COLLINGWOOD 4.3 7.5 10.10 16.14 (110)RICHMOND 1.4 2.7 3.10 10.12 (72)
Goals: Collingwood: D Beams 3 J White 3 S Pendlebury 3 D Swan 2 J Elliott 2 J Blair L Ball S Sidebottom. Richmond: S Lloyd 3 J Riewoldt 2 C Newman D Martin M Arnot M Thomas S Edwards.
BEST Collingwood: Pendlebury, Beams, Macaffer, White, Ball, Maxwell. Richmond: Lloyd, Astbury, Jackson, Houli.
Umpires: Troy Pannell, Robert Findlay, Craig Fleer.
Official Crowd: 62,100 at MCG.
This match was viewed as consequential, not so much for the winner, but for the loser. At 2-2 after four rounds, a team is respectable. At 1-3, you're in the bunker.
And when that loser is the Richmond Football Club - with the largest band of success-deprived supporters in the competition - that bunker should be underground and made of reinforced concrete, rather than sand. The talkback lines will be deluged with talk of Tiger failure, and the past greats who lambasted the paper Tigers this week will feel vindicated.
Collingwood's advantage over Richmond remains as it has been for several years. Contrary to what you will hear over the next few days, the difference between the sides wasn't about effort - though Collingwood retains warrior qualities that the Tigers haven't found for three decades. No, the major cause of the defeat was class.
It mattered not that Travis Cloke didn't kick a goal in his 200th game. It mattered not that the Tigers won the clearances.
It mattered not that the Tigers made a junk-time charge and drew within five goals - having trailed by eight goals at one point. The game, really, was done by early in the third quarter and probably much earlier.
Collingwood's major supremacy was in the capacity of its players - and particularly gun midfielders Scott Pendlebury, Dayne Beams and Steele Sidebottom - to use the ball effectively, and to score themselves.
Pendlebury and Beams booted three goals each, while a partially revived Dane Swan - who improved, without fully regaining his powers of possession - added two. The Pies were comfortable victors, despite Cloke's ongoing lack of scoring, because their midfielders were so potent. Jesse White slotted three as Cloke's foil, showcasing his excellent mobility.
The most fateful contest was between Tiger skipper Trent Cotchin and his relentless tagger Brent Macaffer, who wore Cotchin like a wetsuit throughout the evening. Having entered the match without Brett Deledio, Richmond simply couldn't hope to win unless Cotchin maintained his high output. Macaffer's smothering, thus, was paramount. Macaffer, increasingly, is developing into a more muted version of Ryan Crowley.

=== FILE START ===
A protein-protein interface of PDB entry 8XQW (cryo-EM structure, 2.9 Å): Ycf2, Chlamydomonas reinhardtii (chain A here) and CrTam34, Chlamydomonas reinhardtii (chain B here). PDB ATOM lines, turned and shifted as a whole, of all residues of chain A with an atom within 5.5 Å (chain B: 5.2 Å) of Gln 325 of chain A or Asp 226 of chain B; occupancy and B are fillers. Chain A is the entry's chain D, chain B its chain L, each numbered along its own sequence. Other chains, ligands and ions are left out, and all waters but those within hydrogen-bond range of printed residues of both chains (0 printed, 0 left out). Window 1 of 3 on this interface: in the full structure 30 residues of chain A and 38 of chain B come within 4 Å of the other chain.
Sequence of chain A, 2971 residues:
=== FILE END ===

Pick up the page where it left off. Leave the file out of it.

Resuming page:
Collingwood booted the opening four goals of the game and its quarter-time lead was - unusually for the 2014 Pies - built on efficiency. This pattern would continue for the next hour and a half. Often, Richmond sent the ball forward, only to allow the Pies to rebound in to space. Collingwood was far superior ''on the spread'' when running the ball from defence.
Collingwood's no-name defence - given the luxury of a loose man behind the ball - was utterly dominant and it perhaps is an emerging story. The Tigers did not mark the ball within cooee of goal. Tyrone Vickery, subbed out just after half-time to the cheers of the Tiger fans, barely touched it. Jack Frost did well to restrict Jack Riewoldt overall, with Riewoldt scoring only in the final quarter.
Collingwood's first four goals were created by cleaner use of the ball. Dynamic midfielders Pendlebury, Beams and Swan booted one goal each from skilful snaps. Swan, who started on the bench and went forward, appeared to be running more freely than he had hitherto this season. Pendlebury, matched to Matt Thomas, was highly productive in those early minutes and indeed for the entire first half.
Damien Hardwick, perhaps surprisingly, opted to deploy Thomas on Pendlebury, rather than his more seasoned tagger, Daniel Jackson; perhaps the Richmond coach felt that with Deledio missing and Cotchin subjected to the inevitable very hard tag, Jackson would be needed as a ball-winner.
But the major surprise was the impact made on the game by Collingwood's leviathan ruckman forward Jarrod Witts, who showed fine touch and mobility and was among the catalysts for Collingwood's ascendancy in the opening 10-15 minutes.
From that point, though, the Tigers squared up and even held an edge in general play for much of the next hour. The problem lay in an inability to convert - shots on goal were either botched, as Cotchin missed one you would expect him to make from 40 metres, or - more typically - the ball was butchered when one Tiger was seeking another.
The Tigers won the centre breaks decisively in the first half 8-3, were only marginally behind in forward entries (27-25 to the Pies) and contested ball (80-78), yet trailed by 28 points. Collingwood, in fact, often benefited from quick rebounds into a less congested forward.
The first game of mature-age recruit Sam Lloyd, with his three goals, was one of very few high points for the Tigers.
The worst moment for Richmond came just before half-time, when David Astbury out-manoeuvred Travis Cloke and marked, but his switch of play into the corridor was dropped by Dylan Grimes. Tyson Goldsack snatched the ball, gave it by hand to Jesse White, who made a regulation snap. In psychological terms, this was awful - the Tigers had been winning enough ball to be much closer. They just kept stuffing up.
It's a familiar plotline for the Richmond Football Club.